Jump to ContentJump to Main Navigation
Fighting Jim Crow in the County of KingsThe Congress of Racial Equality in Brooklyn$
Users without a subscription are not able to see the full content.

Brian Purnell

Print publication date: 2013

Print ISBN-13: 9780813141824

Published to Kentucky Scholarship Online: September 2013

DOI: 10.5810/kentucky/9780813141824.001.0001

Show Summary Details
Page of

PRINTED FROM KENTUCKY SCHOLARSHIP ONLINE (www.kentucky.universitypressscholarship.com). (c) Copyright The University Press of Kentucky, 2021. All Rights Reserved. An individual user may print out a PDF of a single chapter of a monograph in KSO for personal use.date: 27 September 2021

“A War for the Minds and Futures of Our Negro and Puerto Rican Children”

“A War for the Minds and Futures of Our Negro and Puerto Rican Children”

The Bibuld Family's Fight to Desegregate Brooklyn's Public Schools

Chapter:
(p.171) 6 “A War for the Minds and Futures of Our Negro and Puerto Rican Children”
Source:
Fighting Jim Crow in the County of Kings
Author(s):

Brian Purnell

Publisher:
University Press of Kentucky
DOI:10.5810/kentucky/9780813141824.003.0006

Two members of Brooklyn CORE, Elaine and Jerome Bibuld, became frustrated with the inadequate education their son received at his racially segregated public school, and asked Brooklyn CORE to address this issue. The civil rights group mounted a campaign around the Bibuld’s case that called for total desegregation of Brooklyn’s public schools. The Bibuld family, with Brooklyn CORE’s help, staged a sit-in at the Board of Education headquarters, and had their children “sit-in” at a majority white school in another part of the borough. Critics argued that a culture of poverty, not racially segregated schools, explained black students' low academic performance.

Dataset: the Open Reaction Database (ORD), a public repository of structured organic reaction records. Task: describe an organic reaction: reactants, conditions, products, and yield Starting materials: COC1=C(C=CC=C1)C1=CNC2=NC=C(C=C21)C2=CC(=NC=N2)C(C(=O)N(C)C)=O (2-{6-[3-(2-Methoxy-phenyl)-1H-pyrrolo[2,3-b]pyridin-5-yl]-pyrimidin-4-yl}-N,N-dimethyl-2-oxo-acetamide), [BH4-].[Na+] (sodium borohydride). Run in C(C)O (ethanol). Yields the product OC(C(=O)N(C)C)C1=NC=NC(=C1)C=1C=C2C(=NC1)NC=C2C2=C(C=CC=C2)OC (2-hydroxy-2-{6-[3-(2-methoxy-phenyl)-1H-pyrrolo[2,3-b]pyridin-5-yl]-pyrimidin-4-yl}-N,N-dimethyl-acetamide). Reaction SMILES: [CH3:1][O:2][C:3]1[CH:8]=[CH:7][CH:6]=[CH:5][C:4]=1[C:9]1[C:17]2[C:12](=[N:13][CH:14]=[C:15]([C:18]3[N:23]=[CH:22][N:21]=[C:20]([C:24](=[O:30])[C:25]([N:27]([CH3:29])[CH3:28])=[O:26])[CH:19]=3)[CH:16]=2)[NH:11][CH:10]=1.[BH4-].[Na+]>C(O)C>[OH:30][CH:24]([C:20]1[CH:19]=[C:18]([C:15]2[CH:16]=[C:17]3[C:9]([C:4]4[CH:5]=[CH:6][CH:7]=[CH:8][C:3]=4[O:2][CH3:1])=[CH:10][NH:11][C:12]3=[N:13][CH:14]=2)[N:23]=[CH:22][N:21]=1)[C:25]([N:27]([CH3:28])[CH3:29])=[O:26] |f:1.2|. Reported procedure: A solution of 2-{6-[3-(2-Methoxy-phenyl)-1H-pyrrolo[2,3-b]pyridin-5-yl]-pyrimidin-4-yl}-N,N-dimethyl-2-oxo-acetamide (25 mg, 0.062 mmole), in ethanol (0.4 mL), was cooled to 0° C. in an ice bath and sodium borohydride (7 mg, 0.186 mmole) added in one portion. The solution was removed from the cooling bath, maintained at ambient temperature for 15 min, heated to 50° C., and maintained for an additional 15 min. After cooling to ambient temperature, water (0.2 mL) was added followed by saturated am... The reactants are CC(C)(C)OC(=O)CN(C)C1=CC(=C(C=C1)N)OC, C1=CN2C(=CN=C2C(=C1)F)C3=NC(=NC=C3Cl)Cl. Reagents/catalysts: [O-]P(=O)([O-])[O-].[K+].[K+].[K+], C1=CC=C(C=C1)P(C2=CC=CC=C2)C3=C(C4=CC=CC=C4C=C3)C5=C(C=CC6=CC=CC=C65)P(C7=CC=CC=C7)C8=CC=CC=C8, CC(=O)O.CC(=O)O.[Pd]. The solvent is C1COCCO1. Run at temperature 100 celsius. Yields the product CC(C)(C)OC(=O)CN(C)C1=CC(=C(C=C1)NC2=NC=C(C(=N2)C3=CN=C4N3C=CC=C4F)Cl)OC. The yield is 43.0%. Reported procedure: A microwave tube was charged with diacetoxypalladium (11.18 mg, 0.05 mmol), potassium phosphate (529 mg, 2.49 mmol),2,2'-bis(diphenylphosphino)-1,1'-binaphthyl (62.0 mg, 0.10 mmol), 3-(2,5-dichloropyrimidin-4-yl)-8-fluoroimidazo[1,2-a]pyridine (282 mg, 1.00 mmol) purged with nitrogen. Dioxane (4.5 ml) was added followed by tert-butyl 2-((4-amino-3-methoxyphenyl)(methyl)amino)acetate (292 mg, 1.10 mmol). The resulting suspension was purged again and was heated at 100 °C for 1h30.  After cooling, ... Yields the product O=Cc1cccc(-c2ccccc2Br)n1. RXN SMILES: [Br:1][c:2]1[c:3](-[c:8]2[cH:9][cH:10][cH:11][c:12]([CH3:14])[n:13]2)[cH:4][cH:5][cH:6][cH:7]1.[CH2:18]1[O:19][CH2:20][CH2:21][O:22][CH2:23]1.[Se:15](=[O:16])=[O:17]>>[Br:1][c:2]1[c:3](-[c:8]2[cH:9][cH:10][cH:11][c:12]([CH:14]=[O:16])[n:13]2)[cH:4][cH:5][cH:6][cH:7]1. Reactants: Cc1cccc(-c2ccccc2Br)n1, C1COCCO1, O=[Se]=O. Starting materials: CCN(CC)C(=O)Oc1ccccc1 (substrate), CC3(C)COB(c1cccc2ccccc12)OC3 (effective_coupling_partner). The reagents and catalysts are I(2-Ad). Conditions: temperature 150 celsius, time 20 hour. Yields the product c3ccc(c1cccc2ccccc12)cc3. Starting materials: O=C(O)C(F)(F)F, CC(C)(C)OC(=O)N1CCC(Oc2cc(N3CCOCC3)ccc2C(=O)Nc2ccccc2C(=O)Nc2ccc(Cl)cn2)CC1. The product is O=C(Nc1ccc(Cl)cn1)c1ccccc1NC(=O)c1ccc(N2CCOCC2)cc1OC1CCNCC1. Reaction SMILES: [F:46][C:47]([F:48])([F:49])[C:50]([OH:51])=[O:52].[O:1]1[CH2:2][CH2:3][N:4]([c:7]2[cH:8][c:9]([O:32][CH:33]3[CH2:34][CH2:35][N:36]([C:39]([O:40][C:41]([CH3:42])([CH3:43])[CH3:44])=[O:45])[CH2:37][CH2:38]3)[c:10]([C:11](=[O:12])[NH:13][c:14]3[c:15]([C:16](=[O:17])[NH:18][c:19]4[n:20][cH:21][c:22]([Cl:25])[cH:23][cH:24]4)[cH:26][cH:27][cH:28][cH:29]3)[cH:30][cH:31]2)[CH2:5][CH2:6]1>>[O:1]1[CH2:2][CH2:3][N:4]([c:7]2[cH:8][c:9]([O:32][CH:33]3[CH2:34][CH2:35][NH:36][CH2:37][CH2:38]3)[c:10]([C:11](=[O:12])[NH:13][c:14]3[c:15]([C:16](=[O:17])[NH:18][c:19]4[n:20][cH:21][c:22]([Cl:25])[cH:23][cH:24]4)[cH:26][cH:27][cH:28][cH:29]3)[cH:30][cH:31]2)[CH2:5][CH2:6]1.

Keywords:   Racially segregated school, Desegregation public schools, Culture of poverty, Brooklyn, New York 1962-1963, Board of Education

Kentucky Scholarship Online requires a subscription or purchase to access the full text of books within the service. Public users can however freely search the site and view the abstracts and keywords for each book and chapter.

Please, subscribe or login to access full text content.

If you think you should have access to this title, please contact your librarian.

To troubleshoot, please check our FAQs , and if you can't find the answer there, please contact us .